Astros, Baseball, Sports

Astros vs. Tigers, March 29, 2008

I’m going to be attending a lot of Astros games this year. I work about 10 minutes away from Minute Maid park (not counting Houston drivetime traffic, of course), and it’s altogether too easy for me to get off work around 6 and head over to the Park for some baseball. Last year, I would typically buy an upper deck ticket for $6 and sit in the far reaches of Minute Maid Park, where truthfully no seat in the house is a bad one. I’ll be doing the same thing a lot this year; while I won’t attend every single home game, I will probably see the majority of them, and when I get out to the Juicebox, I’m going to provide a running commentary with my thoughts on the game.

This is the first.

  • Arriving at the ballpark, I notice that they haven’t changed a lot of the player flags on the lightpoles outside. They’re still last year’s flags, which means last year’s players like Brad Lidge and Adam Everett. Ty Wigginton is the only new player I saw, and he was around for half a season last year. I wonder if they’re going to fix this before the Astros come back for the home season opener?
  • The first time walking into Minute Maid at the start of a new year is the best. You can’t beat that feeling. Makes you feel ten years old again.
  • Josh and went to Larry’s Bamboo Hut and had cheap (albeit small) margaritas before going to our seats. We were in section 205, Club Level, and they were incredible seats. Sadly, we would not have much to watch during this game, but at least the view was good. The Club Level is also the section where they have waiters come to your seat, take your order, then deliver your food. People actually utilized this despite the food stand being located about 30 feet behind our chairs. I couldn’t bring myself to pay extra to have someone bring me food I could get myself by merely standing up and turning around. This is why Houston is fat.
  • Also, the first Dome Dog of the year is undoubtedly the sweetest.
  • Wandy Rodriguez looked bad from the start. He was popping the mitt, but never hit his spots, and walked Pudge Rodriguez (the first batter he faced). It went downhill from there for Wandy, as he gave up 7 hits, 3 walks, 2 homers and 5 runs over 4 innings of bad pitching work. I hope Wandy can settle down into his “home form” from last year; his home ERA was 2.94 while his road ERA was 6.37. All I know for sure is that, as it stands right now, he’s easily the worst #2 pitcher in the big leagues. On most teams, he be an average to slightly decent #4, but our pitching is horrid that he’s our second best guy in the rotation. It’s going to be a very, very long season. EDIT: Wandy is no longer the #2 pitcher in the rotation. General Manager Ed Wade announced this morning that Brandon Backe would be the #2 starter, with Rodriguez moving to #3. I can’t see him staying there all year if he continues to perform like he did last night, and it wouldn’t surprise me to see him in the #5 slot after the All Star break.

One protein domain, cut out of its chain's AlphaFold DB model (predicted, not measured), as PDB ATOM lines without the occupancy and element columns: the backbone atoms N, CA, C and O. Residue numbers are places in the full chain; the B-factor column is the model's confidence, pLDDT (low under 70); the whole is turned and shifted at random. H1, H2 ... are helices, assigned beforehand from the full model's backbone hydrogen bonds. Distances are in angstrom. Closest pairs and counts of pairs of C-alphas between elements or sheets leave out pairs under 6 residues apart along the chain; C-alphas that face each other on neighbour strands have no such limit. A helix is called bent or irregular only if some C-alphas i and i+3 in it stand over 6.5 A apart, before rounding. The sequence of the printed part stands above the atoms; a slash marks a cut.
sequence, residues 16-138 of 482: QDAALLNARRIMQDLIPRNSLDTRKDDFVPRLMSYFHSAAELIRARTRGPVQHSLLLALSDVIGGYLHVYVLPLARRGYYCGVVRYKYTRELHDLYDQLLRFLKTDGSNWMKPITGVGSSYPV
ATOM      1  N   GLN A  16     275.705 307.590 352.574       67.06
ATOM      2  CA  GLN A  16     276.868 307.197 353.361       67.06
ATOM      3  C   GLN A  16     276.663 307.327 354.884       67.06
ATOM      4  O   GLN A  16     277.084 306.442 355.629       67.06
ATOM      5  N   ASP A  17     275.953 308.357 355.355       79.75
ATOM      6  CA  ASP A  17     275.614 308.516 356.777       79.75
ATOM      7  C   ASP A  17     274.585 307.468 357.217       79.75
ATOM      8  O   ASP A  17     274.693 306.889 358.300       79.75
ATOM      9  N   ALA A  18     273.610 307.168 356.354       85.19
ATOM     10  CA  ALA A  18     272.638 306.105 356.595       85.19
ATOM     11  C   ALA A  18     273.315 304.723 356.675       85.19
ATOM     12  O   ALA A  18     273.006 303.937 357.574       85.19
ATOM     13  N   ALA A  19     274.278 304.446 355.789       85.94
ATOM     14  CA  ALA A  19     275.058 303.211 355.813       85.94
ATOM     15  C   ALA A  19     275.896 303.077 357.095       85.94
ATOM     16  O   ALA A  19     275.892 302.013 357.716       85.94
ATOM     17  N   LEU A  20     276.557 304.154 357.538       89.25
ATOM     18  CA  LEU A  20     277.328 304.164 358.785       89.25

• Woody Williams was even worse than Wandy, if you can believe that’s possible. Woody also gave up 5 runs, but his were over the course of three innings instead of four. I cannot fathom this man making the team. Yes, they owe him 6 million bucks, and yes, he’s a great guy who used to be able to pitch, but he just doesn’t have it anymore. His fastball rarely approaches 88 and he can’t hit his spots, so he can’t be an effective pitcher again. I wouldn’t even use him in a relief role at this point. I full expect him to be cut from the team either late today or early tomorrow, and I just don’t know if anyone’s going to sign him. Might be best for him to recognize the signs and just retire instead of overstaying his welcome like so many others do. EDIT: Sure enough, Williams was cut Saturday morning, just like I thought he would. Chris Sampson has been named the #5 starter, giving us a rotation of Oswalt, Backe, Rodriguez, Chacon and Sampson. I thought for sure they would have Wandy in as the #2 starter, but I’m glad they changed it up and went with Backe.
  • Our offense had a couple of good hits, but it was mostly lifeless. Hunter Pence pulled the first pitch he saw down the line for a double, and Carlos Lee, Miguel Tejada and Darrin Erstad each added a hit, but nobody scored. Other than those four hits, the offensive output was stagnant. I suspect this won’t be a normal thing, and the Astros will probably rank in the top ten in terms of runs scored per game, but they’ll also rank in the top five in terms of runs allowed per game.
  • The Tigers are one nasty, nasty ballclub. After watching them pound the Astros into oblivion in both pitching and hitting, I feel completely comfortable with my prediction that they’ll be World Series champs this year. I feel even more comfortable with my pick of Miguel Cabrera as the MVP. The kid can do everything, and he’s only 25, which means he has roughly another 7 years of peak performance if he’s able to stay healthy. He had two triples and two RBI’s and looked to be everything that everyone says he is. Jeremy Bonderman pitched four fantastic innings, and Gary Sheffield went 3 for 4 with some very solid hitting to all corners. Placido Polanco hit a moonshot on a hanging curve from Wandy that went past the Crawford Boxes, and Brandon Inge (the catcher, mind you) hit a foul that narrowly missed the foul pole. It bounced off the top of the wall above the Crawford Boxes. When the opposing catcher is not named Russell Martin and he’s hitting long bombs off you, you know you’re in trouble.

All told, this was not a good game. I realize it was an exhibition, but we had all of our opening day starters playing, so it was more like a regular game than a Grapefruit League game. It confirmed that our pitching is probably going to be very, very bad this year, but it was still baseball and I was still thrilled to be there.